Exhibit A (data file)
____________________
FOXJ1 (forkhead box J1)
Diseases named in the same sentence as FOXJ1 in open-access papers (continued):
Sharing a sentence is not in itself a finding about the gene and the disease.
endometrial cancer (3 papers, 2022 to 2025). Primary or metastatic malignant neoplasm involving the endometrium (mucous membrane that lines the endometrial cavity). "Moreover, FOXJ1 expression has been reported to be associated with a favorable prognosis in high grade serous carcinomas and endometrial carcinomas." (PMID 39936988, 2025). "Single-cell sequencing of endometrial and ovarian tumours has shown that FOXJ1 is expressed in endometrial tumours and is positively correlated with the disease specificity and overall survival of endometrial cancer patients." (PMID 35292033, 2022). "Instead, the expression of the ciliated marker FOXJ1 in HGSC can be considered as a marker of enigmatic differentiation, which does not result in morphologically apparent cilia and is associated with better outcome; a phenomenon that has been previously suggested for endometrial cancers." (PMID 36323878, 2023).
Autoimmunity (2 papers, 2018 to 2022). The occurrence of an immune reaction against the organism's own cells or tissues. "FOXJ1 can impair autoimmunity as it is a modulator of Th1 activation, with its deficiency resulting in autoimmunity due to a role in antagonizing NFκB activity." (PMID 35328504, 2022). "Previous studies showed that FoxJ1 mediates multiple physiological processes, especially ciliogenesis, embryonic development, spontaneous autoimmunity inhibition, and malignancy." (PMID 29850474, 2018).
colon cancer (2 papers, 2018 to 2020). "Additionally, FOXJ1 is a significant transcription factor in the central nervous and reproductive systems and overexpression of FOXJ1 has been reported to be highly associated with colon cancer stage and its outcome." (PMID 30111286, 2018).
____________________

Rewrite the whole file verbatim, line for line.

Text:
FOXJ1 (forkhead box J1)
Diseases named in the same sentence as FOXJ1 in open-access papers (continued):
Sharing a sentence is not in itself a finding about the gene and the disease.
endometrial cancer (3 papers, 2022 to 2025). Primary or metastatic malignant neoplasm involving the endometrium (mucous membrane that lines the endometrial cavity). "Moreover, FOXJ1 expression has been reported to be associated with a favorable prognosis in high grade serous carcinomas and endometrial carcinomas." (PMID 39936988, 2025). "Single-cell sequencing of endometrial and ovarian tumours has shown that FOXJ1 is expressed in endometrial tumours and is positively correlated with the disease specificity and overall survival of endometrial cancer patients." (PMID 35292033, 2022). "Instead, the expression of the ciliated marker FOXJ1 in HGSC can be considered as a marker of enigmatic differentiation, which does not result in morphologically apparent cilia and is associated with better outcome; a phenomenon that has been previously suggested for endometrial cancers." (PMID 36323878, 2023).
Autoimmunity (2 papers, 2018 to 2022). The occurrence of an immune reaction against the organism's own cells or tissues. "FOXJ1 can impair autoimmunity as it is a modulator of Th1 activation, with its deficiency resulting in autoimmunity due to a role in antagonizing NFκB activity." (PMID 35328504, 2022). "Previous studies showed that FoxJ1 mediates multiple physiological processes, especially ciliogenesis, embryonic development, spontaneous autoimmunity inhibition, and malignancy." (PMID 29850474, 2018).
colon cancer (2 papers, 2018 to 2020). "Additionally, FOXJ1 is a significant transcription factor in the central nervous and reproductive systems and overexpression of FOXJ1 has been reported to be highly associated with colon cancer stage and its outcome." (PMID 30111286, 2018).